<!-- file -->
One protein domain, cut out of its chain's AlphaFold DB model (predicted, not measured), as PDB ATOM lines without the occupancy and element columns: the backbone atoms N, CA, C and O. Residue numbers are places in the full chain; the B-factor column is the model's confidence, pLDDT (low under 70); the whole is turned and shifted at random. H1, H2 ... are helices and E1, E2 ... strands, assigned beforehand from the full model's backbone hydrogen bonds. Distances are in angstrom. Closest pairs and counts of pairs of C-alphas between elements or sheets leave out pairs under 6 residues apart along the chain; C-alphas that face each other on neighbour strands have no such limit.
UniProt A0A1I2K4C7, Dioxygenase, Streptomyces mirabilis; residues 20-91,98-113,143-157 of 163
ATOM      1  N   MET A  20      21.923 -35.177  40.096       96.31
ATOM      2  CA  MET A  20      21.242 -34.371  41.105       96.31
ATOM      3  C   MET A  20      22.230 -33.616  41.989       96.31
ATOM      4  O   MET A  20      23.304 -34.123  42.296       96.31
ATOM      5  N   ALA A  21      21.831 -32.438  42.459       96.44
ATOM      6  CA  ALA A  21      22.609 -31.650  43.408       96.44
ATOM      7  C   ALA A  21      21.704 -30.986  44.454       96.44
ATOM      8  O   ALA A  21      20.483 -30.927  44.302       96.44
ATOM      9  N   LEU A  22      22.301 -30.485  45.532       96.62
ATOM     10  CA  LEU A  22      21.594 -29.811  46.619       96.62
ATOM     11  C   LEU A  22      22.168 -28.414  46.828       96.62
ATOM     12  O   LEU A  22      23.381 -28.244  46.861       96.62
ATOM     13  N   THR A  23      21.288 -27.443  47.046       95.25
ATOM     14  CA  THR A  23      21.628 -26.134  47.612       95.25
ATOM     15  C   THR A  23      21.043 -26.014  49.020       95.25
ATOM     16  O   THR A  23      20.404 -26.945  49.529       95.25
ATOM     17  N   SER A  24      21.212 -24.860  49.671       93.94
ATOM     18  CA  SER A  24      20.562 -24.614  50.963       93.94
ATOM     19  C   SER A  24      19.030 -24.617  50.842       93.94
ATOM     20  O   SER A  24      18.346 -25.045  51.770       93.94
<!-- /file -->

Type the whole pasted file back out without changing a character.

One protein domain, cut out of its chain's AlphaFold DB model (predicted, not measured), as PDB ATOM lines without the occupancy and element columns: the backbone atoms N, CA, C and O. Residue numbers are places in the full chain; the B-factor column is the model's confidence, pLDDT (low under 70); the whole is turned and shifted at random. H1, H2 ... are helices and E1, E2 ... strands, assigned beforehand from the full model's backbone hydrogen bonds. Distances are in angstrom. Closest pairs and counts of pairs of C-alphas between elements or sheets leave out pairs under 6 residues apart along the chain; C-alphas that face each other on neighbour strands have no such limit.
UniProt A0A1I2K4C7, Dioxygenase, Streptomyces mirabilis; residues 20-91,98-113,143-157 of 163
ATOM      1  N   MET A  20      21.923 -35.177  40.096       96.31
ATOM      2  CA  MET A  20      21.242 -34.371  41.105       96.31
ATOM      3  C   MET A  20      22.230 -33.616  41.989       96.31
ATOM      4  O   MET A  20      23.304 -34.123  42.296       96.31
ATOM      5  N   ALA A  21      21.831 -32.438  42.459       96.44
ATOM      6  CA  ALA A  21      22.609 -31.650  43.408       96.44
ATOM      7  C   ALA A  21      21.704 -30.986  44.454       96.44
ATOM      8  O   ALA A  21      20.483 -30.927  44.302       96.44
ATOM      9  N   LEU A  22      22.301 -30.485  45.532       96.62
ATOM     10  CA  LEU A  22      21.594 -29.811  46.619       96.62
ATOM     11  C   LEU A  22      22.168 -28.414  46.828       96.62
ATOM     12  O   LEU A  22      23.381 -28.244  46.861       96.62
ATOM     13  N   THR A  23      21.288 -27.443  47.046       95.25
ATOM     14  CA  THR A  23      21.628 -26.134  47.612       95.25
ATOM     15  C   THR A  23      21.043 -26.014  49.020       95.25
ATOM     16  O   THR A  23      20.404 -26.945  49.529       95.25
ATOM     17  N   SER A  24      21.212 -24.860  49.671       93.94
ATOM     18  CA  SER A  24      20.562 -24.614  50.963       93.94
ATOM     19  C   SER A  24      19.030 -24.617  50.842       93.94
ATOM     20  O   SER A  24      18.346 -25.045  51.770       93.94